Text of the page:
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Jim Kershner’s This Day in History

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From our archives, 100 years ago

The 1910 appearance of Halley’s comet was coming to a close, and a certain Adolph Olson of Linden, Idaho (east of Moscow), said the comet’s tail was poised to usher in “the kingdom of heaven.”

“The readers of your paper are hereby notified that Halley’s comet will have the same effect on the human family as a man who is thundering ‘fire’ to a great audience in a theater,” Olson wrote.

He said it would cause “great panic and bewilderment.” And when the “comet’s tail strikes our earth – about May 17, 11 o’clock p.m. – a loud whisper will be heard.”

At which point the Earth would be “destroyed by fire.”

The Spokane Daily Chronicle of May 18, 1910, failed to mention any such cataclysm.

From the divorce beat: The wife of a Spokane bank vice president filed for divorce on the grounds that he treated his wife and six kids “as absolute strangers” and failed to support them.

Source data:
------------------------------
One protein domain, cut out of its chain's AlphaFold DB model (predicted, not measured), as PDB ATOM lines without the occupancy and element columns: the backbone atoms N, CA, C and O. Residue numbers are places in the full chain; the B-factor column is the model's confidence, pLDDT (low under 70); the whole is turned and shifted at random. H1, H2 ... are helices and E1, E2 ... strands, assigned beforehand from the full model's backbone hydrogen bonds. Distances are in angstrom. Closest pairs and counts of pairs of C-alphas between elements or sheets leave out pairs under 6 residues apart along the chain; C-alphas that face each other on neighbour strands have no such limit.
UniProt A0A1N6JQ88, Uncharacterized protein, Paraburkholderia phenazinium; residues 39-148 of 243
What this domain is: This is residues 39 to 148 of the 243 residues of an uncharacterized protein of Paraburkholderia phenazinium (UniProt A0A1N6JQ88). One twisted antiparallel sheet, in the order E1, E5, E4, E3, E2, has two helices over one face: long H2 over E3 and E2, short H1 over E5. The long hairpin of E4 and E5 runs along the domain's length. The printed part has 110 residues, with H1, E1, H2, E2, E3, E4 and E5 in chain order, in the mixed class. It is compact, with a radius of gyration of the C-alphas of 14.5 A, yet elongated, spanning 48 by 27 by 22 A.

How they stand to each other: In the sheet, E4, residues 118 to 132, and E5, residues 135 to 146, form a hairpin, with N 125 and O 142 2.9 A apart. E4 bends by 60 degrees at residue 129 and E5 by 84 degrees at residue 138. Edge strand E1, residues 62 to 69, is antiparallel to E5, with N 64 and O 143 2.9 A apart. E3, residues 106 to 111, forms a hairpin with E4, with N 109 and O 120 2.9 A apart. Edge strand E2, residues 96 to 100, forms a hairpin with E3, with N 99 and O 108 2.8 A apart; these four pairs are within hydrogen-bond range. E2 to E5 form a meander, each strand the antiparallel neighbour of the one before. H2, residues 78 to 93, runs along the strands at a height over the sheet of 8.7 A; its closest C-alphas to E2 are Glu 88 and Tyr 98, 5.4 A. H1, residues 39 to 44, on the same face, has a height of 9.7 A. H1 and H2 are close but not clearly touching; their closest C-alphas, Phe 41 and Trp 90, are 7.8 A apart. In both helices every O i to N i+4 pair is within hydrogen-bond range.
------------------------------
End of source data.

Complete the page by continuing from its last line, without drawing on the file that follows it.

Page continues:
The man’s worth? At least $1 million.

Also on this date.

(From the Associated Press)

1792: The New York Stock Exchange had its origins as a group of brokers met under a tree on Wall Street. … 1954: The U.S. Supreme Court unanimously struck down racially segregated public schools in its Brown v. Board of Education of Topeka decision. … 2004: Massachusetts became the first state to allow legal same-sex marriages.